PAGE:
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Review of ‘Broken Things and other tales’ by Vicky Allen

This week it’s my pleasure to review Vicky Allen’s quietly resonant pamphlet Broken Things and other tales (Hedgehog Poetry Press, 2020) that invites us to step back from the hurly-burly of urban living and find significance in the ordinary things in our daily lives.

Her poem, Heron, is typical of her sparse, economical style and of her concerns. The heron ‘stands/ folded/ silent/ still’. Nothing happens: the heron does not move or attempt to strike at a fish, a point reinforced by the repetition of ‘folded, silent, still’ in the penultimate stanza.  Yet Allen finds significance in the moment. She describes the bird as ‘a ghost/ watcher’, ‘bridging/ this solid/ world/ and/ its paler cousin’, portraying it as a sort of Grim Reaper and reminding us of the transient nature of life: death is never far away. Yet typically the poem resonates with other meanings for it concludes with the lines: ‘she will always know/ stillness/ brings nourishment/ in time.’ Though this is clearly a reference to the fact that for the heron the ability to keep still is an effective strategy in hunting, I took those lines to mean more than that. Allen makes the heron a symbol of the value of tranquillity in our lives: the pursuit of quiet leads to nourishment,  retreating from the bustle of daily life revitalises us and energises us; an idea that emerges again in some of her other poems.

It is this quietude that allows Allen to connect with the natural world and take pleasure from the basic rhythms of life: the seasons, solstices and equinoxes, night and day. As a result there’s real delight in her description of the first day of spring in Vernal Equinox. She describes the moment as if announced with ‘a fanfare’; it is a ‘longed-for surprise’; and ‘the dark scatters’. Similarly she captures her sense of awe at dusk in the poem of the same name. The poem’s form with its repeated, rearranged lines suggests an observer trying to come to terms with and make sense of the bewildering effect of what she observes, an emotional response ‘somewhere between wonder and peace’. In a similar vein, Allen writes in praise of night. It isn’t portrayed as something to be feared or endured, quite the reverse: it is a ‘blessing and balm’ (Night). It’s a time of rest and repose, when one can put aside the day’s affairs, an idea that is captured in the stunning image of the day folding its hands; it’s another time of stillness that prepares us for a new day: ‘I need the night,’ she says, ‘long, dream-hazed, quiet,/ how else to welcome another dawn.’

It is this same stillness that provides an opportunity to connect with oneself. In the appropriately named poem, What Comes from Silence, she describes the difficulties of the process of self-discovery. Finding stillness does not come easily, it must be ‘learned’, ‘hard earned’. Furthermore, this time it is not a comfortable experience, being compared to sitting on a ‘stiff-backed pew’ and resulting in tears ‘as silence offered me/ my own star-shrouded heart.’ The self-knowledge she achieves is both ‘star’ and ‘shroud’, images that, in typical Allen style, open up the possibility of different but complementary meanings: in this case they, perhaps, indicate a recognition of her own mortality, or maybe signify a sense of spiritual loss or emptiness. As in so many of the poems in this small collection Allen leaves space for the reader to engage with her images which is what makes them resonate long after you have turned the page.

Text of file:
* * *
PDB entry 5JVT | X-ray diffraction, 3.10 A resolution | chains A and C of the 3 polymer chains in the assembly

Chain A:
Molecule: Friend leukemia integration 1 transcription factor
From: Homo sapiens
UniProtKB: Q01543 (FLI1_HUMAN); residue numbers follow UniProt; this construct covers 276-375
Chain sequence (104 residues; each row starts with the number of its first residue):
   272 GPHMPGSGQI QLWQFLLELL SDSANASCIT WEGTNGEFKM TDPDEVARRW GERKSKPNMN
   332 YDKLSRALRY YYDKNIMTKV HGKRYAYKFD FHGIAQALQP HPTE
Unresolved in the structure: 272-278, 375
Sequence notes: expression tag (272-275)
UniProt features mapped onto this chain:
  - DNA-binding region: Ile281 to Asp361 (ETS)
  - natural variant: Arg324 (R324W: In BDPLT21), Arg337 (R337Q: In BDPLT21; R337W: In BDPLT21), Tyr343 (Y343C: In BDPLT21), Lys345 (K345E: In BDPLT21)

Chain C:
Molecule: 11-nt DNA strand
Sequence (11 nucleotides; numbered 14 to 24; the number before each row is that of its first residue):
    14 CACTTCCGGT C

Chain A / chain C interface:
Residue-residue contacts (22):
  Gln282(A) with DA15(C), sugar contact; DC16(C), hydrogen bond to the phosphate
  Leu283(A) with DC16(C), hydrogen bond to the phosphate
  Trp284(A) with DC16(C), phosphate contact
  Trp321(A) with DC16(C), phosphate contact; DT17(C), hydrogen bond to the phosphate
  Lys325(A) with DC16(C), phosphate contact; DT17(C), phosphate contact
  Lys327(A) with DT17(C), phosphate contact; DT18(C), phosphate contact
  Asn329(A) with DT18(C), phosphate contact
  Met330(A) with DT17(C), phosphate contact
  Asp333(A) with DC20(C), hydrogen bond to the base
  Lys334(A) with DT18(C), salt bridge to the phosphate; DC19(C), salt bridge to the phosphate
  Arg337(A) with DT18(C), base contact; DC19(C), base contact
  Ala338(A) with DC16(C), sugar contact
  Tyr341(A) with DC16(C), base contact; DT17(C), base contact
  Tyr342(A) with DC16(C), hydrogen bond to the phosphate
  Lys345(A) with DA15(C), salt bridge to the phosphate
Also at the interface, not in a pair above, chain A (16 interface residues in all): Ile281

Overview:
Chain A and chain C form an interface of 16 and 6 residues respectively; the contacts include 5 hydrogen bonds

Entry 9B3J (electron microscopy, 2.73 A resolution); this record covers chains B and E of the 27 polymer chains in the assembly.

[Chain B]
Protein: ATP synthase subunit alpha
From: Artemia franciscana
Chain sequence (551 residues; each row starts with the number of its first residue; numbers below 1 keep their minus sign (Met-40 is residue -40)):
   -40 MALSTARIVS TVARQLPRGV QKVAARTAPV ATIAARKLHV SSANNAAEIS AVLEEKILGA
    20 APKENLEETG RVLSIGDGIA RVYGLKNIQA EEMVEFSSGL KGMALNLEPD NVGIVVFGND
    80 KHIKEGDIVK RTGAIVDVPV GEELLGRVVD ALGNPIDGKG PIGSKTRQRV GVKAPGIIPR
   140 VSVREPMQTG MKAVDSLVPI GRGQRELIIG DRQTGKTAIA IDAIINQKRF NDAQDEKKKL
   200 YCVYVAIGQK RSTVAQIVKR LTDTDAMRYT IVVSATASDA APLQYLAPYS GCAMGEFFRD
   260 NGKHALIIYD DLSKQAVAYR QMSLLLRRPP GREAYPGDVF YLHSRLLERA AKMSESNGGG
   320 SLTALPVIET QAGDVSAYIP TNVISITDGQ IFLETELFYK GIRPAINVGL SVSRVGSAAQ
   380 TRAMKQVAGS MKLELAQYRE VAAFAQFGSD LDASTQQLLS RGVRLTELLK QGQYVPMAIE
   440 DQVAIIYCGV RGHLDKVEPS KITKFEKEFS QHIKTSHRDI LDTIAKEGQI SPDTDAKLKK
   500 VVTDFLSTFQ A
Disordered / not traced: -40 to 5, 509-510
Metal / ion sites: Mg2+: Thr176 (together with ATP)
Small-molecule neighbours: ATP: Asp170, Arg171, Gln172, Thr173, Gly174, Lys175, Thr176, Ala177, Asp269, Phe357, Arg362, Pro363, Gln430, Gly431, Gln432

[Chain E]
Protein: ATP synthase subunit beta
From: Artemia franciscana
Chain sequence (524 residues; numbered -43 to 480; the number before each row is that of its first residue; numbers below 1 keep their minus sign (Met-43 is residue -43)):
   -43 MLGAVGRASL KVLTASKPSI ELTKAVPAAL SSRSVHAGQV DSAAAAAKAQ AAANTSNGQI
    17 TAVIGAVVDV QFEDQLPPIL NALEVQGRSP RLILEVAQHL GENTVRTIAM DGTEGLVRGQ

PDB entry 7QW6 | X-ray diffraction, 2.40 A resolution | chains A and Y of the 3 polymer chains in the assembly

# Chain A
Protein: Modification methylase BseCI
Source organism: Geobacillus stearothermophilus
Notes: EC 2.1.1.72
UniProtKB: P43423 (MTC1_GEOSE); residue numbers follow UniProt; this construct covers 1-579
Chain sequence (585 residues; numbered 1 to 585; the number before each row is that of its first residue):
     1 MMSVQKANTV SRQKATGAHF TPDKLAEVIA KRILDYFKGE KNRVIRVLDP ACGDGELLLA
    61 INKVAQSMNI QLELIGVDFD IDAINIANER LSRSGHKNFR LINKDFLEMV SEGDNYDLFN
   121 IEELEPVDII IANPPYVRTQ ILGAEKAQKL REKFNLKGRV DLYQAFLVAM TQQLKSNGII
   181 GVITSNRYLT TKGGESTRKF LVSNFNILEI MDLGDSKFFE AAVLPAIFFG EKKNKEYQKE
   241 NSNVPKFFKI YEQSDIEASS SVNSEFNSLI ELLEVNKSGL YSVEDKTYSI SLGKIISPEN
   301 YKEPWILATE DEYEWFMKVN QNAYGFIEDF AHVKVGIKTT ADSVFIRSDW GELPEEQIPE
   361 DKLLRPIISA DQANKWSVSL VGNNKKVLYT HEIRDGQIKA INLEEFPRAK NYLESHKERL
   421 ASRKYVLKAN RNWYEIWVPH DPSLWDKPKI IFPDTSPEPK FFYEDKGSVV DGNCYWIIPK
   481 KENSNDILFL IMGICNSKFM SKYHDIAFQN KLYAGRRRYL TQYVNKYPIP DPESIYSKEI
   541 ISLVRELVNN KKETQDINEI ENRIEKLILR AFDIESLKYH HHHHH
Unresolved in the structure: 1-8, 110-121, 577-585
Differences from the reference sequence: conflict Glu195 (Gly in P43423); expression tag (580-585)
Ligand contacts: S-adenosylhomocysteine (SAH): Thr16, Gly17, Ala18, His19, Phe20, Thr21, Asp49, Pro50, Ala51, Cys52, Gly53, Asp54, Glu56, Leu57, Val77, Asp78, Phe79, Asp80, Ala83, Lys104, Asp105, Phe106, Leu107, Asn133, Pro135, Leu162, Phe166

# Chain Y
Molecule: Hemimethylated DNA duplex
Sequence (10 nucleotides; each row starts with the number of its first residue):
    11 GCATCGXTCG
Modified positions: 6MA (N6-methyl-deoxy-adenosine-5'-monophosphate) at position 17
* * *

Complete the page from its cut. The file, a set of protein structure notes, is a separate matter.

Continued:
There is no doubt that Allen is a sharp observer of the natural world and her economical, layered poems invite us to take time out to look beneath its surface and perhaps reconnect with and take pleasure in those things we have either taken for granted or have forgotten how to value. I’m already looking forward to reading her next collection.

Vicky Allen lives on the south east coast of Scotland. The land, seascapes and rich heritage of story and folklore in Scotland are influential in her poetry. She performed her spoken-word show Wonder Lines for the 2018 Edinburgh Book Fringe, with further performances taking place in 2019. She regularly participates in open mic and community poetry events. She has work published online and in print with Mslexia, Vox Poetica, The Writers Cafe, Bonnie’s Crew and the Scottish Centre for Geopoetics journal Stravaig amongst others. Vicky was the 2018 Faith/Unbelief poetry slam winner. Broken Things is Vicky’s first poetry pamphlet. To find out more about Vicky click here and to buy a copy click here.

Next week Josephine Lay drops in to talk about a poem from her life-affirming A Quietus (Black Eyes Publishing).

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